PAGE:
Republicans claimed victories in two governors’ races Tuesday, Nov. 3, taking control of the top seats in New Jersey and Virginia. Transportation issues likely were significant factors in both races.
In New Jersey, incumbent Democratic Gov. Jon Corzine was narrowly defeated by Chris Christie, a former U.S. attorney. With a voting margin of 49 percent to 45 percent, Christie is the first Republican to win a statewide election in the Garden State since Gov. Christie Whitman was re-elected in 1997.
The Virginia governor’s race wasn’t close. Republican Robert McDonnell, a former state attorney general, easily defeated Democrat R. Creigh Deeds, a veteran state Senator by a margin of 59 percent to 41 percent.
The outcomes in both states allowed Republicans to narrow the gap between the two major political parties in gubernatorial seats. In early 2010, Republicans will hold the top office in 24 states with Democrats in control of 26 states.
Gov. Corzine became the first incumbent in New Jersey to lose an election since 1993. He lost favor among many in the trucking industry during his term. Among the complaints was a push to lease the state’s toll roads. And in the past month he signed into law a bill permitting police to pull over truckers and others whose vehicles are not cleared of snow and ice.
In the final weeks of his re-election effort, Corzine addressed the state’s transportation fund. During a second term, the governor said he would be open to increasing the state’s fuel tax rates. He also mentioned diverting money from other budgets to roads.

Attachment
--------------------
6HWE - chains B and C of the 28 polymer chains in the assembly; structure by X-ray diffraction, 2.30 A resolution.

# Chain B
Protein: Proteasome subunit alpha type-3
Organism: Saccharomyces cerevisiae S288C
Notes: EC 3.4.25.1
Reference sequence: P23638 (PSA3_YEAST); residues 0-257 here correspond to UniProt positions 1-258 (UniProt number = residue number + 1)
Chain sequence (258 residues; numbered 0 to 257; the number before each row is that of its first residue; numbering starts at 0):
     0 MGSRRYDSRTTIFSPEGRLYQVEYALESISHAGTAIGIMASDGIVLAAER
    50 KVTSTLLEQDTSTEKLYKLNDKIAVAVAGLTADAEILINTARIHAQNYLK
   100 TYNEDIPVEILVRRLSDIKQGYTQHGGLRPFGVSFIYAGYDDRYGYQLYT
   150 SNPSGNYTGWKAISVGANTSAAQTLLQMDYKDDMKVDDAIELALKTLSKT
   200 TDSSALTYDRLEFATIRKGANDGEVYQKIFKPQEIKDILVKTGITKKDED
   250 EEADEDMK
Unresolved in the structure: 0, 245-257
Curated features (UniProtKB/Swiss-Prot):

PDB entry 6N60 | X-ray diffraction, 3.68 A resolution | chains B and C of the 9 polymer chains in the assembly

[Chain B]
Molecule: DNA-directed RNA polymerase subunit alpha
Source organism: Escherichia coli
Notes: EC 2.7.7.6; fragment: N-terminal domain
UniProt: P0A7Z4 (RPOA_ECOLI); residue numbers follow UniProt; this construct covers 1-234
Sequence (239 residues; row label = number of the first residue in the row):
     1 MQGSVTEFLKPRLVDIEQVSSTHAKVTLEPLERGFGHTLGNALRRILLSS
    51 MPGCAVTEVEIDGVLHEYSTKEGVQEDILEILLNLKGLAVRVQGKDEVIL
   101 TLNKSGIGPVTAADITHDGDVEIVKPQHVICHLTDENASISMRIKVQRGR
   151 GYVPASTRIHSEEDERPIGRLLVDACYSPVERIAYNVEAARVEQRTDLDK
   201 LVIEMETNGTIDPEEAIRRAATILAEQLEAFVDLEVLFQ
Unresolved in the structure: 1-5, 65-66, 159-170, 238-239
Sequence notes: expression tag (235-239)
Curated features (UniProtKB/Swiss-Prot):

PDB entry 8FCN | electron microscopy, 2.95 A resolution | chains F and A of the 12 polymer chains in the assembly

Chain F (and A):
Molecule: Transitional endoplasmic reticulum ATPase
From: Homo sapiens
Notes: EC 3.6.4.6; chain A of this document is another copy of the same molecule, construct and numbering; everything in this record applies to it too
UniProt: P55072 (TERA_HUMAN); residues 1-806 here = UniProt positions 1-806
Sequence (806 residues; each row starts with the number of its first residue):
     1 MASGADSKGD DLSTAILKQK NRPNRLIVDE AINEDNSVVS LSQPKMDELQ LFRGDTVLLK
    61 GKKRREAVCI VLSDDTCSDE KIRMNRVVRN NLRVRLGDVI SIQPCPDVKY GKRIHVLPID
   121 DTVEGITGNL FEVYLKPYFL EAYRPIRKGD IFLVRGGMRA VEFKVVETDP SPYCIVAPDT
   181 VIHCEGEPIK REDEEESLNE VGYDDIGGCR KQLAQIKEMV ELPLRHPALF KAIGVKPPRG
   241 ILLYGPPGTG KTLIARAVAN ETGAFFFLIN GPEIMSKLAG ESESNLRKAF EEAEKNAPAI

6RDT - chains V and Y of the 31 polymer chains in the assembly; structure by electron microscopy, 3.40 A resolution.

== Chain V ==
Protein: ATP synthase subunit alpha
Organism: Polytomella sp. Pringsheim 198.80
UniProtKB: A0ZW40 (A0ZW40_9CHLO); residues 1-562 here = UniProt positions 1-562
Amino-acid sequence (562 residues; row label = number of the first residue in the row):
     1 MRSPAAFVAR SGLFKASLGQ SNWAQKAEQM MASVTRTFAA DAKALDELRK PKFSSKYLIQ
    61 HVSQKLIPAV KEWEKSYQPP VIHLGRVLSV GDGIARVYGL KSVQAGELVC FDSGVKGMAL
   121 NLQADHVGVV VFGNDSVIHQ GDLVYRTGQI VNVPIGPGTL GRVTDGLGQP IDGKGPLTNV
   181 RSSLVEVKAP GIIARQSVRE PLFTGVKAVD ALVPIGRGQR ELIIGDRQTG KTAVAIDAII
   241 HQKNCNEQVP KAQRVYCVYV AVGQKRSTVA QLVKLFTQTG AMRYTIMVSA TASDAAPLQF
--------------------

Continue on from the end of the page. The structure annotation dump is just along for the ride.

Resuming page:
Governor-elect Christie said during his campaign that he is opposed to increasing the fuel tax rates to fund transportation infrastructure improvements.
In Virginia, Governor-elect McDonnell has already announced a lengthy plan to pay for the state’s mounting list of transportation needs. Unveiled during the summer while on the campaign trail, the plan doesn’t include tax increases.
Among the options pegged are tolls on Interstates 85 and 95 and tapping into public-private partnerships. He also wants to reroute to transportation money going to other sources.
McDonnell claims the “outside the box” proposal would generate about $1.5 billion a year during the next decade.
To reduce traffic on Interstate 81, McDonnell is hopeful of moving some freight off trucks and putting it on trains. By providing “modest” resources for more rail capacity, McDonnell’s plan states that “we can take many of the trucks off the road, improving safety and congestion on the interstate.”
Also on the agenda is a plan for a boost in the speed limit from 65 mph to 70 mph on more stretches of interstate. Currently, vehicles are allowed to travel 70 mph on only a stretch of I-85 in southern Virginia. McDonnell has indicated he plans to pursue faster speeds on rural stretches of highway statewide.
– By Keith Goble, state legislative editor
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